Europe's latest craze: Chessboxing

Chessboxing is a sport where competitors alternate playing chess and boxing, until there is a knock out or a check mate.

(CBS News) LONDON - Chessboxing is a hot new sport in Europe that is largely unknown on this side of the pond.

It involves 34 men, 64 squares and one ring -- and you have to see it to believe it.

CBS News correspondent Mark Phillips is in London is giving viewers a closer look at the game.

On one side of the ring, there's Andy "The Rock" Costello. You wouldn't want to be his punching bag.

On the other side of the ring, there's Nikolai "The Siberian Express" Sazhin, who never met a blini he didn't like.

They're both a new kind of fighter.

They don't just try to knock each others' brains out: They also use what's left of their brains. The two men will battle it out over the chess board, wearing headphones so they can't hear the crowd shouting moves. Then they'll box each other in the ring.

Chessboxing is 11 alternate rounds. It's three minutes of chess, followed by three minutes of boxing. You can either win by a knock out or by check mate, which ever comes first.

"I think the contrast of seeing two people playing chess and then hitting each other, either of them in isolation wouldn't be comedic," Costello said. "But when they're alternated it is (pretty funny)."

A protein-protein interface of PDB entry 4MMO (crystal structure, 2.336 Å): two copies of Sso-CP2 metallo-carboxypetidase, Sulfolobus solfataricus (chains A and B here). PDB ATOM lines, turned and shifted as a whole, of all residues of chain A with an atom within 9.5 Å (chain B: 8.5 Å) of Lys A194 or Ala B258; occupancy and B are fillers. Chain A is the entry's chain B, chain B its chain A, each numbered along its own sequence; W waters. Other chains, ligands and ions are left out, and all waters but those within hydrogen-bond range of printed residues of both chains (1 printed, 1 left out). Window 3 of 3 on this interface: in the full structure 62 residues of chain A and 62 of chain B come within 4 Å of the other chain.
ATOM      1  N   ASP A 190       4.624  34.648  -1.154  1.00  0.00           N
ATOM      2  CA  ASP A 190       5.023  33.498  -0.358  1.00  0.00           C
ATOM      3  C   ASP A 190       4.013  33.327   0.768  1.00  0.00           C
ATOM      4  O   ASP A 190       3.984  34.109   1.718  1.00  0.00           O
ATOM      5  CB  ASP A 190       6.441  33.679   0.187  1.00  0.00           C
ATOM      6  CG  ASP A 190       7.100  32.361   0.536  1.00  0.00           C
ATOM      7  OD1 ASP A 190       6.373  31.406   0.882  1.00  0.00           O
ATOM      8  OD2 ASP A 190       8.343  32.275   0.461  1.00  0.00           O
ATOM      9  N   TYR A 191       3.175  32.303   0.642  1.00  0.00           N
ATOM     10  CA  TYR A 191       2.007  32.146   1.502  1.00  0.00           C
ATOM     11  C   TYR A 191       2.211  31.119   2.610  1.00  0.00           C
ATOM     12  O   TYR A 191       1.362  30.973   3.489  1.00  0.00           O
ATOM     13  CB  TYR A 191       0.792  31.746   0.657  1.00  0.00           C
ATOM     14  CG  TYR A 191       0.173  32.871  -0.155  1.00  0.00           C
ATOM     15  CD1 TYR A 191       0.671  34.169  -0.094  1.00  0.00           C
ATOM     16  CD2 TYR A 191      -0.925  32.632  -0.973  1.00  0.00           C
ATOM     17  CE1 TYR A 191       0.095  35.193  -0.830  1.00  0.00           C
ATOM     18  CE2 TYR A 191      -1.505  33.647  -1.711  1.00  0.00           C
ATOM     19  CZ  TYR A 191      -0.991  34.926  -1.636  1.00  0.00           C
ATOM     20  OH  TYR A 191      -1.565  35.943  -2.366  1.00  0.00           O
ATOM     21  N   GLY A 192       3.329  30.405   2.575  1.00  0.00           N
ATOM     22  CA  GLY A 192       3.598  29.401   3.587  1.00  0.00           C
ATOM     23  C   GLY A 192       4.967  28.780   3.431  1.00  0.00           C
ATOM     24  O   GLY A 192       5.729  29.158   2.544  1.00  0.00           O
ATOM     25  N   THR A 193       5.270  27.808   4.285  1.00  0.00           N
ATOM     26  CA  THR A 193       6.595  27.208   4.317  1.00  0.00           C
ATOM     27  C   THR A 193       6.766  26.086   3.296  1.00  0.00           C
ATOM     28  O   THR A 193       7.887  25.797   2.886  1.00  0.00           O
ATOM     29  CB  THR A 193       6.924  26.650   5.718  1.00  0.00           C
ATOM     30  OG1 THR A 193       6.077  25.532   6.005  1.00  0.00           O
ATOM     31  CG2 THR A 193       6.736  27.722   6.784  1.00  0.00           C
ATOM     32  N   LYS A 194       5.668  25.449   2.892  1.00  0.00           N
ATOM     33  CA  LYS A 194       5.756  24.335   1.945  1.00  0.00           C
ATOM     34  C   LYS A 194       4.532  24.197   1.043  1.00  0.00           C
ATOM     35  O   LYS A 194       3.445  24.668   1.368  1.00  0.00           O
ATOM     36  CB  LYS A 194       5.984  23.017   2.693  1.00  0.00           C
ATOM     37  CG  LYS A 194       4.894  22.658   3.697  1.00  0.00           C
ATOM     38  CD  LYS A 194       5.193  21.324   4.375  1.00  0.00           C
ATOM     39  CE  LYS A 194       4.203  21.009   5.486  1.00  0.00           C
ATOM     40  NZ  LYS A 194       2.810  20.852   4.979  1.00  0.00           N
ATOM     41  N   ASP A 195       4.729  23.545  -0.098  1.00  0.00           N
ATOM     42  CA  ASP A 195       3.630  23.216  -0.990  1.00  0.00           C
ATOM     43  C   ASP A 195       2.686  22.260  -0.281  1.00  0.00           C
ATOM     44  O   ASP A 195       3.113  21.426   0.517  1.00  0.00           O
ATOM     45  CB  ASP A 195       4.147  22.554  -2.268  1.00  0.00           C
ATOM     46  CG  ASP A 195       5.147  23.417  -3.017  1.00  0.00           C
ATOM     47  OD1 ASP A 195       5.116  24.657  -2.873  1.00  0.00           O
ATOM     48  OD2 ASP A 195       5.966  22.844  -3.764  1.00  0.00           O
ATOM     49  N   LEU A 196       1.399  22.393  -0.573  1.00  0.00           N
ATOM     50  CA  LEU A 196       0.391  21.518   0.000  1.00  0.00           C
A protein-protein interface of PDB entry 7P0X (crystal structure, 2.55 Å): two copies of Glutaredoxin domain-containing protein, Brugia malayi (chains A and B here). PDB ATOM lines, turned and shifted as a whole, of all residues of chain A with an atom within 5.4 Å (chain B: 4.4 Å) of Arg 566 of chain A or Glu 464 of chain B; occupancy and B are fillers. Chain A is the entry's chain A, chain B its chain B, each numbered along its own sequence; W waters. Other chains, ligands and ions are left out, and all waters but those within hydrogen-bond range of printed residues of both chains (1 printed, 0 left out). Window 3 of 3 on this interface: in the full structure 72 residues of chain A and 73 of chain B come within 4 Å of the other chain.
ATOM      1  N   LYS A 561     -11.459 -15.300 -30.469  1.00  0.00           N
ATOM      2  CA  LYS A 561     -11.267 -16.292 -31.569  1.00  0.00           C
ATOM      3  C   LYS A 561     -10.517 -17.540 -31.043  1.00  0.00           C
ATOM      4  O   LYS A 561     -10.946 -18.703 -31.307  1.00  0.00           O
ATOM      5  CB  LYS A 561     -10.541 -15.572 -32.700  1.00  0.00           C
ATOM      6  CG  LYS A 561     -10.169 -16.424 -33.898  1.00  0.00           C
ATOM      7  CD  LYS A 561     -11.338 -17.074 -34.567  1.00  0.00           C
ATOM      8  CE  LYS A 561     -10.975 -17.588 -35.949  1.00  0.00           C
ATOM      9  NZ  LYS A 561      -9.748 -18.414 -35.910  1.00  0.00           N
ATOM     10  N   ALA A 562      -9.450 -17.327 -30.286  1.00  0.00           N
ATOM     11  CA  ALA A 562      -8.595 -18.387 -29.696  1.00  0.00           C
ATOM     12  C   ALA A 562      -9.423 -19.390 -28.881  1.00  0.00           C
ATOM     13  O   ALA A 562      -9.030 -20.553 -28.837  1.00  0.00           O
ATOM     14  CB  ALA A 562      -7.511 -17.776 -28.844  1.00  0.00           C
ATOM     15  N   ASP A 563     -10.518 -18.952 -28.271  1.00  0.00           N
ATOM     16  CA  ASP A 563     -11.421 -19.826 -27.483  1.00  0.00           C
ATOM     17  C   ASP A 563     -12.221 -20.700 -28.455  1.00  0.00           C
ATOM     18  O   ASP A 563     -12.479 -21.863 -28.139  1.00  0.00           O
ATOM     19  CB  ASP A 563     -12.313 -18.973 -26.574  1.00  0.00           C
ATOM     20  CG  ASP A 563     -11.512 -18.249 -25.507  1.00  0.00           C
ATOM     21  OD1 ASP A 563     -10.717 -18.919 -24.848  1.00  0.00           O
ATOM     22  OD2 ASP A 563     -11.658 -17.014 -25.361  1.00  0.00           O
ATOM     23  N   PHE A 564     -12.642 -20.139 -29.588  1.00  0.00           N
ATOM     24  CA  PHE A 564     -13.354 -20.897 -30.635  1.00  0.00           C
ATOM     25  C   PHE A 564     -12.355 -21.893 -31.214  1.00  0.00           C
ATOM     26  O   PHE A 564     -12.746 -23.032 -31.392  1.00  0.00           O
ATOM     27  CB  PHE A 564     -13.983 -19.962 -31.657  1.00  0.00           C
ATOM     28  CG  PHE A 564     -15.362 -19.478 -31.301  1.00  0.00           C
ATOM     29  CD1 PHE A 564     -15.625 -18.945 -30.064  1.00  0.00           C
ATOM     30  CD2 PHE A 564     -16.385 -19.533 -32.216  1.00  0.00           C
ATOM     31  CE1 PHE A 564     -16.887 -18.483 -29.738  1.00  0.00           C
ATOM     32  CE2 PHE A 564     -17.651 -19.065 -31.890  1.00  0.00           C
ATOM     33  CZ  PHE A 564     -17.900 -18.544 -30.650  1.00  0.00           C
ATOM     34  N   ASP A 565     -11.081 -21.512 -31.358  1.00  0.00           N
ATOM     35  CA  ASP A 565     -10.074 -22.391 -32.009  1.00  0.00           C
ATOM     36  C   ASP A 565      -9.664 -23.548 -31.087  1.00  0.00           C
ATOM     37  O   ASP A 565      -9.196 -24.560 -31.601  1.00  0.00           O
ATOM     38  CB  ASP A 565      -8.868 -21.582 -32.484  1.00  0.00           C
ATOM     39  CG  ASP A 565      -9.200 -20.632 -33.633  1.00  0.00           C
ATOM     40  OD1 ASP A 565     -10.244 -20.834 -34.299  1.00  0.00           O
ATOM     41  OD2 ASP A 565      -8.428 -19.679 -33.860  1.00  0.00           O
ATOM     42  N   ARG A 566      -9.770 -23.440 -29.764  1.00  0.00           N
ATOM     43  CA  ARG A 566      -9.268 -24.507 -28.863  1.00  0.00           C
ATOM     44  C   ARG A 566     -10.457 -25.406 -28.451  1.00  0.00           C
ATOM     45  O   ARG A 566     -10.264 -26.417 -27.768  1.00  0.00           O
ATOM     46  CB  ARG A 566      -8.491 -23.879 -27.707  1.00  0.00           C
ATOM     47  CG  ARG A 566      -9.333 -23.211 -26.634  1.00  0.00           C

However, he stated it isn't funny when you're the one fighting. Costello is a 6-foot, two-inch, 210-pound former cop. He was also a child chess prodigy who played for his English county at the age of 10. Chessboxing is the sport he's been waiting for all his life.

"It's more fun if you're kind of doing the pounding," he said. "But there's no guarantee of that ... The pounder undoubtedly has more fun than the poundee."

The other fighter, Sazhin, is now a real estate agent in his native Siberia. He was on the Russian youth boxing team as a teenager. He's been playing chess for 10 years.

Costello and Sazhin were the headline bout on this card that drew an overflow crowd to this London venue.

This combination of sports defies the image that boxers aren't too smart -- at least not for long -- and that chess players aren't too tough. Here you better be both.

"Knight E4. Ooo that hurt," the announcer said over the speakers during the match.

That hurt Costello so much his only choice was to come out swinging. But, Sazhin was built to absorb a pounding and triumphed in the end with a checkmate.

"King, E3 and that's it!" the announcer proclaimed.

After the match, Phillips asked Costello the time-honored sports question: How do you feel?

"Disappointed," Costello said with a laugh.

The victor, Sazhin, said he felt like having a snack.

  • Mark Phillips, CBS News London correspondent
    Mark Phillips

    Mark Phillips is CBS News senior foreign correspondent based in London.